Tuesday, August 19, 2008

Interviews:: Dave Marsh

Dave Marsh has released his debut solo record after 20 years in the biz. It's the first release on Joel Plaskett's label - New Scotland records - and it's really good. What else do you need to take a listen? Some Q&A from the man himself? Well, here you go.

HH:: The True Love Rules is your first solo record after 20 years as a musician. What made you decide to release your own material and what did you want the record to say to listeners?
DM:: It would have been unfair to deprive music fans any longer. Also, the way things are today you have to pretty much take it upon yourself, because, y 'know, this ain't exactly the golden age of radio. And that's another good reason to kick against the pricks. And the listeners will hear what they want to hear. Hopefully I'm not talking about anything people don't get.

HH:: You touch on so many influences in your songs, but never lose your own identity or fragment the album into individual thoughts or ideas. So I wonder how long you were working on the songs? Were some written years ago or were these all written specifically for the album?
DM:: Picking Up the Pieces and Forsaken By The Beautiful People were written and demoed three or four years ago , but most came from the regular writing spells of the last two years. Much of it's obviously about relationships. That's definitely a theme. The thing seemed to gain it's own momentum and the album took shape naturally, especially after True Love Rules and Darling You came tumbling out. They came in the dozens eventually and it had to be reduced to something not too sprawling.

HH:: After years of being in a part of successful bands like the Superfriendz and the Emergency, how difficult is it for you to step out from behind the kit and be in the spotlight? Which do you prefer?
DM:: I'd led bands on guitar before both the Super Friendz and The Emergency so it wasn't completely new. But it' had been awhile. It's a lot of work. Drums can take it out of you sometimes, but there's a nice bit of anonymity tucked away behind the kit. With the drums you can really shape the whole performance quite easily - or if you're not careful, pull the rug right out from under 'er. Up front it's all showbiz.

HH:: Halifax seems to be getting it's name back out there with some local acts getting national attention. How do you think Halifax has changed since the first big influx of bands like Thrush Hermit, Sloan and the Superfriendz?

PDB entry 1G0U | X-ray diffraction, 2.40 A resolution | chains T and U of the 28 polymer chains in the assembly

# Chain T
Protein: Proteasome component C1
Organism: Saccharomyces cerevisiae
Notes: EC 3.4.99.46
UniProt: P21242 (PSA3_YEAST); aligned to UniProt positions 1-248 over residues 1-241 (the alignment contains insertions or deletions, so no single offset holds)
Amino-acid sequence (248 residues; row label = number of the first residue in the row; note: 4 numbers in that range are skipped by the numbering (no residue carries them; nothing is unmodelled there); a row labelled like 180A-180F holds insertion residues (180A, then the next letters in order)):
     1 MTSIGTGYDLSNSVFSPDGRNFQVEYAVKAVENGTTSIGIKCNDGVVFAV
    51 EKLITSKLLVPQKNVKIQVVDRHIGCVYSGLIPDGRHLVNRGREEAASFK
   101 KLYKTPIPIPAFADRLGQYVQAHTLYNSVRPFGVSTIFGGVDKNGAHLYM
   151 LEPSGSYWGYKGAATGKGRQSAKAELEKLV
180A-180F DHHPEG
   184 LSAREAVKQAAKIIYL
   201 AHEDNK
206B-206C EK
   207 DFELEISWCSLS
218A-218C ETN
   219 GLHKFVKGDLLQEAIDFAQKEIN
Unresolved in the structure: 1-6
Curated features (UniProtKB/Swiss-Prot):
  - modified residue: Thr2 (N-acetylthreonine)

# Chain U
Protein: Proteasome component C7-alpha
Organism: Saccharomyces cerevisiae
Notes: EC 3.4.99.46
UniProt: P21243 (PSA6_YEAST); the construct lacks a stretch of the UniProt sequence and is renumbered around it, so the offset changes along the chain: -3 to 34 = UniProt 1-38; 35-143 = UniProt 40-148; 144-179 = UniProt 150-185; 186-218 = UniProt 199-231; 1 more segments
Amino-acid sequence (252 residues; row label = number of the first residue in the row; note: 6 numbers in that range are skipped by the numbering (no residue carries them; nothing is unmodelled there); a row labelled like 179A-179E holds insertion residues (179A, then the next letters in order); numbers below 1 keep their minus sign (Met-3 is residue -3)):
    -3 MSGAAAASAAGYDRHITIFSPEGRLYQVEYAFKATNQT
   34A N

DM:: Well, nobody had the internet, for a start. Or computer home recording. Or $6 beers. Sounds great doesn't it? Really I haven't noticed a big difference in the way bands form, or play their shows. Maybe in the advertising of shows, getting the word out. There's still only 3 or 4 small venues that most bands play in.

Whatever hasn't changed probably doesn't need to because this town always produces a creative scene. The universities keep turning and NSCAD especially stirs the pot, people come and go constantly. I guess the main difference is that bands and singers have had some national success and haven't had to leave town. I mean there seemed to be an entire generation of musicians and artists that moved to Toronto. And now they come to our shows when we play there.

HH:: You recorded with Joel, who you obviously have a great working relationship with, and released the album on his label. How important is that family feel when it comes to trusting your label is going to do the right thing and let you create the record you want?
DM:: Yeah, well, the album came before the record label. I'm not sure if he'd been mulling it over in his head the whole time but it worked out great for the record. Joel was invaluable in recording the record , we reference a lot of the same things and for a couple of A type characters we know when to give and take. It's cool that this new album is riding out with this new label. There's energy there that is double barreled.

HH:: A lot of your peers contribute to the record. How did the process work? Did you write all the parts or just start playing with them and letting the sound evolve from people that you trust musically?
DM:: I laid down all the bed tracks and the arrangements were inevitable , so the structure was already there . I just knew that I wanted to have friends play on it . Didn't matter what , just bring a flavour. Charles hums this la la at the end of Pieces and it just kind of made it for me and Mike Lewis bangs the hell out of one note on the piano at the end of Move You Around and it's one of my favourite bits on the record. I wanted Tim Brennan to play some bass because I knew he'd bring some ace mojo with him, too. I guess I could have played everything on every track but that's probably doing a disservice to the song. Rock and Roll isn't about going it alone.

HH:: Lots of thing have changed for musicians - how they get heard, make money, sell records, book shows - because of the internet and blogs. What is your personal take on the whole situation?
DM:: For me it all comes down to the live performance. Gigging. That's where the communion takes place. I guess the ability to reach people is the best thing about the current situation. There such availability to self production of music that things can get watered down a bit. It's overwhelming sometimes trying to take in all that's happening even in your home town. Maybe Sly Stone is right and everybody is a star.

Posted at 3:30 PM by ack :: 0 comments

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